Welcome To The First Sharing The Land Newsletter!

Issue Number 1


Thanks to all you folks who have shown interest in Sharing the Land, a Conservation Cooperative Network. This inaugural newsletter will provide the background and ideas behind Sharing the Land, feature our efforts to date, and highlight next steps and events. We plan to publish the newsletter six times per year. Please note that we will be combining the contact list from dougduren.com with this list, so if you signed up on both websites, you may get this newsletter twice.

 

What is Sharing the Land?


“Conservation will ultimately boil down to rewarding the private landowner who conserves the public interest.”

Aldo Leopold, Conservation Economics, The River of the Mother of God.

Sharing the Land recognizes the need for private land stewardship.


Sixty percent of all land in the United States is privately owned, and in parts of the country, as much as 95% of wildlife habitat, hunting and foraging ground is privately held. As a result, private landowners are key players in the success in all manner of conservation efforts. Thoughtful, active private land stewards develop a management plan for their property. Implementing that plan takes time, money and labor. A common refrain from landowners is “managing land is a lot of work.”


Sharing the Land also recognizes that access to private land has value. The value and increasing cost of owning rural land, changes to land ownership demographics, a growing population, leasing hunting rights and the increased interest in outdoor activities have made it more difficult for non-landowners to get permission to hunt, forage or recreate on private land by simply asking. Some landowners are reluctant to open their land or grant permission to just anyone who asks. But many are open to sharing their land with people that respect the land and who are willing to contribute to conservation efforts.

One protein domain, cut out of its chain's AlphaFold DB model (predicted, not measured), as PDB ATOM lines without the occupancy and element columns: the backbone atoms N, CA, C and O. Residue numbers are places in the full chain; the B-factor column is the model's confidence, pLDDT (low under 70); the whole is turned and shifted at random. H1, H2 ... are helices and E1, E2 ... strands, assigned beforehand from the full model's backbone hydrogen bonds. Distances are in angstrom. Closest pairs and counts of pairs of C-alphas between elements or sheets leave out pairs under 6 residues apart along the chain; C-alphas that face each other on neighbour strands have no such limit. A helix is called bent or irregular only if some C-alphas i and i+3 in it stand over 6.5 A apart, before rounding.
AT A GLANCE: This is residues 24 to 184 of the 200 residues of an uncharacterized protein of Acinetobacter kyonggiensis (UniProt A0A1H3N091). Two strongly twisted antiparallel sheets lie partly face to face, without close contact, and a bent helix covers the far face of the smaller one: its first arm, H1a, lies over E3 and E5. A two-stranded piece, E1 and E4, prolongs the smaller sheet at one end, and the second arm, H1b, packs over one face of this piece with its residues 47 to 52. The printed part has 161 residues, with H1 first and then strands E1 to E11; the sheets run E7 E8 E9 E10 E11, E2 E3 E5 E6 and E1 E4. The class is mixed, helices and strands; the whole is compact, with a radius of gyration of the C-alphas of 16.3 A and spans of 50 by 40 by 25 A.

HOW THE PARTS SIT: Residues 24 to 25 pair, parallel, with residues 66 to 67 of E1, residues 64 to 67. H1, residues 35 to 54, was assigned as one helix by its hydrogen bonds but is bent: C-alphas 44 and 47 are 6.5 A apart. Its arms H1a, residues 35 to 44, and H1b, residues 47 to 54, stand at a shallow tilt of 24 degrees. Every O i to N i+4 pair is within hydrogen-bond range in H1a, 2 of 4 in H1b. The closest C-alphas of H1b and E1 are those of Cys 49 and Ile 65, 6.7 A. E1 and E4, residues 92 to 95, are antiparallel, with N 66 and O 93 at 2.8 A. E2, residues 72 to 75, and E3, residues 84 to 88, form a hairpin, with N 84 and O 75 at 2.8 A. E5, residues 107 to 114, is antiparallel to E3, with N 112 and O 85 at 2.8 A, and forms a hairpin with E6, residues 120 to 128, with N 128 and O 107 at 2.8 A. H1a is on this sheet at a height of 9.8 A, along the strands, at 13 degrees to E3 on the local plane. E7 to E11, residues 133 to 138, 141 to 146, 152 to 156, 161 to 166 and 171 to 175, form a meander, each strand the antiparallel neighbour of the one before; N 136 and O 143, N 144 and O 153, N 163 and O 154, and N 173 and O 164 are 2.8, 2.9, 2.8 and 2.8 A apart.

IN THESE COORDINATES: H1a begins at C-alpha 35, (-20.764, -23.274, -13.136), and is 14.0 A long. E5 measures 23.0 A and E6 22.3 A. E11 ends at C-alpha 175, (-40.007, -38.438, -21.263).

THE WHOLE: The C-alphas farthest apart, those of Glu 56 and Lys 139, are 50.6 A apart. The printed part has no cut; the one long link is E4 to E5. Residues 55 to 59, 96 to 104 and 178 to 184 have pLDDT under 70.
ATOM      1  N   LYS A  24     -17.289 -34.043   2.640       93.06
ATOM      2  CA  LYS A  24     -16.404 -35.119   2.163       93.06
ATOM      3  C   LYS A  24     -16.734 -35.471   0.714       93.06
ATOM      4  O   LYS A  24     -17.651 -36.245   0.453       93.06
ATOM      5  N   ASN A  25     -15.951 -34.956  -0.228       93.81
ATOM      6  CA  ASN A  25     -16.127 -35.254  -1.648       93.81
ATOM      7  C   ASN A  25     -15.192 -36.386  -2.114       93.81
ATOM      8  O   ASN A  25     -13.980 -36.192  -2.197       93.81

Sharing the Land brings Access Seekers and Landowners together based on an old idea: Bartering, or trading work for access. But there is much more to it. The Sharing the Land Members Resource Page will include a Conservation Resume, Cooperating Land Profile, Sharing the Land Agreement, and additional member resources.


Members will build their own Conservation Resume using a fillable form we have developed. Like a traditional resume, it is a tool to tell the reader about themselves. Access Seekers and Landowners will both build a resume and be able to change and update it as they acquire skills and interests evolve.


A Cooperating Land Profile is developed for each participating property. In that profile, the landowner will provide information about their property, project needs and what access opportunities are available for trade.


The Sharing the Land Agreement defines the “work for access” arrangement. It is flexible, expandable and safeguards the interests of the parties involved.